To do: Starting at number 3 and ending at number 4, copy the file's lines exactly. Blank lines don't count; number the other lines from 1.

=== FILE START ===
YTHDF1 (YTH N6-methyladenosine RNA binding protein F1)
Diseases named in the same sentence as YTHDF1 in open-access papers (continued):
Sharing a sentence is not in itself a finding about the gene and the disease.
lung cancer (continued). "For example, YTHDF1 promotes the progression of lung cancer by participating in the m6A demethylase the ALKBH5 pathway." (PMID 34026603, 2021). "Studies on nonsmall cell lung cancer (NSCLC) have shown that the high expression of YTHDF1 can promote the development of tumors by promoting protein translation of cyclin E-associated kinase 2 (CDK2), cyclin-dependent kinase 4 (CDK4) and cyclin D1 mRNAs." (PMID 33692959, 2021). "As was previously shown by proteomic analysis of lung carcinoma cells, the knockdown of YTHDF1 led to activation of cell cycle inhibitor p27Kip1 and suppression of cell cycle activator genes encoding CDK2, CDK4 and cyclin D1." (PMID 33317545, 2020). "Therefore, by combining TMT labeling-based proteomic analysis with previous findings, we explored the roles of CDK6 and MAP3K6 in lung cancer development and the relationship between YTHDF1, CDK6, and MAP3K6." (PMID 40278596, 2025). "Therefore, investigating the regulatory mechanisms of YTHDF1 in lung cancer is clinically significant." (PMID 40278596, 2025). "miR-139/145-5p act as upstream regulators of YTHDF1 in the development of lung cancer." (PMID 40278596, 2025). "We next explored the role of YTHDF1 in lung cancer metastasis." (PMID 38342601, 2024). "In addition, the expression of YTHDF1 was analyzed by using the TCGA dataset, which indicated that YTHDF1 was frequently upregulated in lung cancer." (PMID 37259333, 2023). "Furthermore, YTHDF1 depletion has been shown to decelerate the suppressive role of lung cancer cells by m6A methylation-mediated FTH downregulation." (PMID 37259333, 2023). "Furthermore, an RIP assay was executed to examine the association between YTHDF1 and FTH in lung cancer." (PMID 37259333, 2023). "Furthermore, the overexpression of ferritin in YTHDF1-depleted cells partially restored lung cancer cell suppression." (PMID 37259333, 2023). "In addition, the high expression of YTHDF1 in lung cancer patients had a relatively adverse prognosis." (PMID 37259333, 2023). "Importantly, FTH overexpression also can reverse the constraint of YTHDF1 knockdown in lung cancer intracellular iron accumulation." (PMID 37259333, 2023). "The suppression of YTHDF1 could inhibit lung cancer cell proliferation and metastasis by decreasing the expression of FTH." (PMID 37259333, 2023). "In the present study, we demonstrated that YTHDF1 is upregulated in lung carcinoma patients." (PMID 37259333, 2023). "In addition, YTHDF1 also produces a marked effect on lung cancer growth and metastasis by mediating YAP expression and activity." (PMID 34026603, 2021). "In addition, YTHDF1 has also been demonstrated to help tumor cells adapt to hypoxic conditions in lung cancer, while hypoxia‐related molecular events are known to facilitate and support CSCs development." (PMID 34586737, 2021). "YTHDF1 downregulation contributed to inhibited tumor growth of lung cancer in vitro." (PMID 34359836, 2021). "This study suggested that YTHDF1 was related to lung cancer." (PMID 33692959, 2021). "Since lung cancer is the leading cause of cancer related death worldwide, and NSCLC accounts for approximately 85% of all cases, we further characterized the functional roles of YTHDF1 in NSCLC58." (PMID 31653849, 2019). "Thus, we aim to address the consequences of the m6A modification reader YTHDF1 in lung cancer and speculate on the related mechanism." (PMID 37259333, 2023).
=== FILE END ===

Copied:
Sharing a sentence is not in itself a finding about the gene and the disease.
lung cancer (continued). "For example, YTHDF1 promotes the progression of lung cancer by participating in the m6A demethylase the ALKBH5 pathway." (PMID 34026603, 2021). "Studies on nonsmall cell lung cancer (NSCLC) have shown that the high expression of YTHDF1 can promote the development of tumors by promoting protein translation of cyclin E-associated kinase 2 (CDK2), cyclin-dependent kinase 4 (CDK4) and cyclin D1 mRNAs." (PMID 33692959, 2021). "As was previously shown by proteomic analysis of lung carcinoma cells, the knockdown of YTHDF1 led to activation of cell cycle inhibitor p27Kip1 and suppression of cell cycle activator genes encoding CDK2, CDK4 and cyclin D1." (PMID 33317545, 2020). "Therefore, by combining TMT labeling-based proteomic analysis with previous findings, we explored the roles of CDK6 and MAP3K6 in lung cancer development and the relationship between YTHDF1, CDK6, and MAP3K6." (PMID 40278596, 2025). "Therefore, investigating the regulatory mechanisms of YTHDF1 in lung cancer is clinically significant." (PMID 40278596, 2025). "miR-139/145-5p act as upstream regulators of YTHDF1 in the development of lung cancer." (PMID 40278596, 2025). "We next explored the role of YTHDF1 in lung cancer metastasis." (PMID 38342601, 2024). "In addition, the expression of YTHDF1 was analyzed by using the TCGA dataset, which indicated that YTHDF1 was frequently upregulated in lung cancer." (PMID 37259333, 2023). "Furthermore, YTHDF1 depletion has been shown to decelerate the suppressive role of lung cancer cells by m6A methylation-mediated FTH downregulation." (PMID 37259333, 2023). "Furthermore, an RIP assay was executed to examine the association between YTHDF1 and FTH in lung cancer." (PMID 37259333, 2023). "Furthermore, the overexpression of ferritin in YTHDF1-depleted cells partially restored lung cancer cell suppression." (PMID 37259333, 2023). "In addition, the high expression of YTHDF1 in lung cancer patients had a relatively adverse prognosis." (PMID 37259333, 2023). "Importantly, FTH overexpression also can reverse the constraint of YTHDF1 knockdown in lung cancer intracellular iron accumulation." (PMID 37259333, 2023). "The suppression of YTHDF1 could inhibit lung cancer cell proliferation and metastasis by decreasing the expression of FTH." (PMID 37259333, 2023). "In the present study, we demonstrated that YTHDF1 is upregulated in lung carcinoma patients." (PMID 37259333, 2023). "In addition, YTHDF1 also produces a marked effect on lung cancer growth and metastasis by mediating YAP expression and activity." (PMID 34026603, 2021). "In addition, YTHDF1 has also been demonstrated to help tumor cells adapt to hypoxic conditions in lung cancer, while hypoxia‐related molecular events are known to facilitate and support CSCs development." (PMID 34586737, 2021). "YTHDF1 downregulation contributed to inhibited tumor growth of lung cancer in vitro." (PMID 34359836, 2021). "This study suggested that YTHDF1 was related to lung cancer." (PMID 33692959, 2021). "Since lung cancer is the leading cause of cancer related death worldwide, and NSCLC accounts for approximately 85% of all cases, we further characterized the functional roles of YTHDF1 in NSCLC58." (PMID 31653849, 2019). "Thus, we aim to address the consequences of the m6A modification reader YTHDF1 in lung cancer and speculate on the related mechanism." (PMID 37259333, 2023).